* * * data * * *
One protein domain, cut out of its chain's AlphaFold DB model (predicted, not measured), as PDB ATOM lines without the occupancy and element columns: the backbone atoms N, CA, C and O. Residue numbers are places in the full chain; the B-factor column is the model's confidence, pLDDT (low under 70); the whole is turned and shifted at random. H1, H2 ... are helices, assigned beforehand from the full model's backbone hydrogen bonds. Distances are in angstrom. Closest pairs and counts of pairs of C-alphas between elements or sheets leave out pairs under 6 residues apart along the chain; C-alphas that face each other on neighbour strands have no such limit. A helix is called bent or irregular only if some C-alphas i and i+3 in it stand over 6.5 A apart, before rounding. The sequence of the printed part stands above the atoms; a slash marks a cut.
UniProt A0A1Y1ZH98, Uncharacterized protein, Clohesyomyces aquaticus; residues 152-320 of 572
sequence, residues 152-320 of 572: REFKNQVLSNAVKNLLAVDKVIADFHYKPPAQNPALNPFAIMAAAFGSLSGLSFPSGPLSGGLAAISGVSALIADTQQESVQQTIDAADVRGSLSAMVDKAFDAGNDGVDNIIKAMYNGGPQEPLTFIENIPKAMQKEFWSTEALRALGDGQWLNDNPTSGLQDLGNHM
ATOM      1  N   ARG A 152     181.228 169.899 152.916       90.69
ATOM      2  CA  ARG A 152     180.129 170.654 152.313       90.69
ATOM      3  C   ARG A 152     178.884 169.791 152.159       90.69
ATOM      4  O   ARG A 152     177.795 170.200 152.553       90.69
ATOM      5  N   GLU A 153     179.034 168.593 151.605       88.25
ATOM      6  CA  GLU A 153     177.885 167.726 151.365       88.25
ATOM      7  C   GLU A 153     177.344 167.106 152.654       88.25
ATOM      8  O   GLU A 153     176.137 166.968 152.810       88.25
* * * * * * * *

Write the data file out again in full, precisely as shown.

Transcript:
One protein domain, cut out of its chain's AlphaFold DB model (predicted, not measured), as PDB ATOM lines without the occupancy and element columns: the backbone atoms N, CA, C and O. Residue numbers are places in the full chain; the B-factor column is the model's confidence, pLDDT (low under 70); the whole is turned and shifted at random. H1, H2 ... are helices, assigned beforehand from the full model's backbone hydrogen bonds. Distances are in angstrom. Closest pairs and counts of pairs of C-alphas between elements or sheets leave out pairs under 6 residues apart along the chain; C-alphas that face each other on neighbour strands have no such limit. A helix is called bent or irregular only if some C-alphas i and i+3 in it stand over 6.5 A apart, before rounding. The sequence of the printed part stands above the atoms; a slash marks a cut.
UniProt A0A1Y1ZH98, Uncharacterized protein, Clohesyomyces aquaticus; residues 152-320 of 572
sequence, residues 152-320 of 572: REFKNQVLSNAVKNLLAVDKVIADFHYKPPAQNPALNPFAIMAAAFGSLSGLSFPSGPLSGGLAAISGVSALIADTQQESVQQTIDAADVRGSLSAMVDKAFDAGNDGVDNIIKAMYNGGPQEPLTFIENIPKAMQKEFWSTEALRALGDGQWLNDNPTSGLQDLGNHM
ATOM      1  N   ARG A 152     181.228 169.899 152.916       90.69
ATOM      2  CA  ARG A 152     180.129 170.654 152.313       90.69
ATOM      3  C   ARG A 152     178.884 169.791 152.159       90.69
ATOM      4  O   ARG A 152     177.795 170.200 152.553       90.69
ATOM      5  N   GLU A 153     179.034 168.593 151.605       88.25
ATOM      6  CA  GLU A 153     177.885 167.726 151.365       88.25
ATOM      7  C   GLU A 153     177.344 167.106 152.654       88.25
ATOM      8  O   GLU A 153     176.137 166.968 152.810       88.25